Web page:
Unfortunately, I am not skilled in firmware, software, programming, etc. That is the bulk of this project. :( My contributions must apply elsewhere. At this point I am trying to assemble the info, centralize the people, companies, info, materials, etc, to move this forward. My initial motivation is for the hardware solution that can be used with my Kinesis split mod. There may be a link or two in the other thread I'll find and add here.
« Last Edit: Sat, 02 July 2011, 21:11:18 by input nirvana »
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Offline Soarer

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QWERTY to Colemak via hardware. USB key or built in hardware/firmware?
« Reply #3 on: Sat, 02 July 2011, 22:14:56 »
Easiest would be adapting one of the current ps2 to usb projects to suit, but then that's limited to non-usb keyboards.

Controller swap in a keyboard is also pretty straightforward in most cases, but not plug and play obviously.

USB host is tricky because of lack of hardware (e.g. Teensy type board with '1287 chip).

USB HID is a can of worms. Supporting the basic 6 key + modifiers packet (like a BIOS does) might be doable (in a sensible amount of time), but you'd lose any fancy features the keyboard might have, such as pointing device, media keys, >6kro, hub, etc. I suspect that the QIDO device is limited to BIOS mode, because anything more is a lot of effort.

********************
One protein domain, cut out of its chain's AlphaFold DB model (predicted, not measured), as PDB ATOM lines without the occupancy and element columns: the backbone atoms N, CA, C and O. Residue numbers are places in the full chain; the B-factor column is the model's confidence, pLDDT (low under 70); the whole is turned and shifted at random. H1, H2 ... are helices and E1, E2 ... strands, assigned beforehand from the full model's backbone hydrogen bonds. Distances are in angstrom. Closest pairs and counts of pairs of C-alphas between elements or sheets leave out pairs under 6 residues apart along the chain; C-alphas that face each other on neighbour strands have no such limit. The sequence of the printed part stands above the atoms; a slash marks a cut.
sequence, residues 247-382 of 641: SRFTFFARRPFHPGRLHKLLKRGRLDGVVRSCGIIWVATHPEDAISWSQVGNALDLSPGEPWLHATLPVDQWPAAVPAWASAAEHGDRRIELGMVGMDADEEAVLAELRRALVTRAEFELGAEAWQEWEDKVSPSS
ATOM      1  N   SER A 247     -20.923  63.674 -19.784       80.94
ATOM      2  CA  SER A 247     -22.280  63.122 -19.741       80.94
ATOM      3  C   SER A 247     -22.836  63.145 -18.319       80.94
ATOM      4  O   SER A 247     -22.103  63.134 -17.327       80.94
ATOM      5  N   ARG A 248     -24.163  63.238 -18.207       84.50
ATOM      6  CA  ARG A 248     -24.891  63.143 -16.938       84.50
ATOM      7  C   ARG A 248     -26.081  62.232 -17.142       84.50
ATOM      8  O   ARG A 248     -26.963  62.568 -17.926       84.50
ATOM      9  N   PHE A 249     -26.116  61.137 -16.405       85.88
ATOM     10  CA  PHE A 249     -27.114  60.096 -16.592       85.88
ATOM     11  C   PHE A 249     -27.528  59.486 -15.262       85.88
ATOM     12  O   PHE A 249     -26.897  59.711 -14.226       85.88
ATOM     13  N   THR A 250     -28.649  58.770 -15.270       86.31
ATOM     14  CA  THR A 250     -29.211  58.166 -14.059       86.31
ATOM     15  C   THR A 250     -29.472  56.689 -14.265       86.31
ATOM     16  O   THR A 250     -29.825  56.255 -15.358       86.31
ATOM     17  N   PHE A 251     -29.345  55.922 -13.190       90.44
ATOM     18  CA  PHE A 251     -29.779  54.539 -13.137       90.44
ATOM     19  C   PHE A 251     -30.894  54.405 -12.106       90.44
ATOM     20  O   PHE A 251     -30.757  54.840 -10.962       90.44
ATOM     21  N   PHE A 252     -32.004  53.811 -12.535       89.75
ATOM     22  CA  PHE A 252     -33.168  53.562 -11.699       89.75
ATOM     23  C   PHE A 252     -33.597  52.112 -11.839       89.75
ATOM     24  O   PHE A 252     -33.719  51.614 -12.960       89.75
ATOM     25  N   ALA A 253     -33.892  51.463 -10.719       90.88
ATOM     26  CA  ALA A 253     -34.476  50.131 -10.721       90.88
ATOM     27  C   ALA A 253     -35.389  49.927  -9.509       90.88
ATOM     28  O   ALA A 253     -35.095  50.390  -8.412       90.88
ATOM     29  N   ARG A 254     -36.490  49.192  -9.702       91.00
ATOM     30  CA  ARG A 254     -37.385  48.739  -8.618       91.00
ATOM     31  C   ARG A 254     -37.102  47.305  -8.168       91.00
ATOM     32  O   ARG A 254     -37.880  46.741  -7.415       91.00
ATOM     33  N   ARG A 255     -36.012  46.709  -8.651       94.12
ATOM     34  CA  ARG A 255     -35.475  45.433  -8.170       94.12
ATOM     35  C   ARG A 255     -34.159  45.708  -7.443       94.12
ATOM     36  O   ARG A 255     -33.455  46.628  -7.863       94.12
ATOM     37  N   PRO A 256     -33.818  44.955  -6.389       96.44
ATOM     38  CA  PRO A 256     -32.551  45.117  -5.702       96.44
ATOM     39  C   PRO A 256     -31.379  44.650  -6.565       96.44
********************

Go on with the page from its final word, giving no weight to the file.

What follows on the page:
Offline Input Nirvana

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QWERTY to Colemak via hardware. USB key or built in hardware/firmware?
« Reply #4 on: Sat, 02 July 2011, 22:33:49 »
Thank you Soarer.

Let me use my personal projects as an example:
-Kinesis Contour which has many keyboard features...want to maintain this
-some are PS/2
-some are USB
-I would choose to use a built-in hardware solution

This is just what is wanted for my projects. I believe many more would need a USB plug-in for mobile work situations. A little more difficult perhaps.

Can you please elaborate on any of your points (when you have a little time?) as far as the best path?
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Offline hasu

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QWERTY to Colemak via hardware. USB key or built in hardware/firmware?
« Reply #5 on: Sun, 03 July 2011, 02:24:04 »
As for a DIY USB-USB converter like QIDO,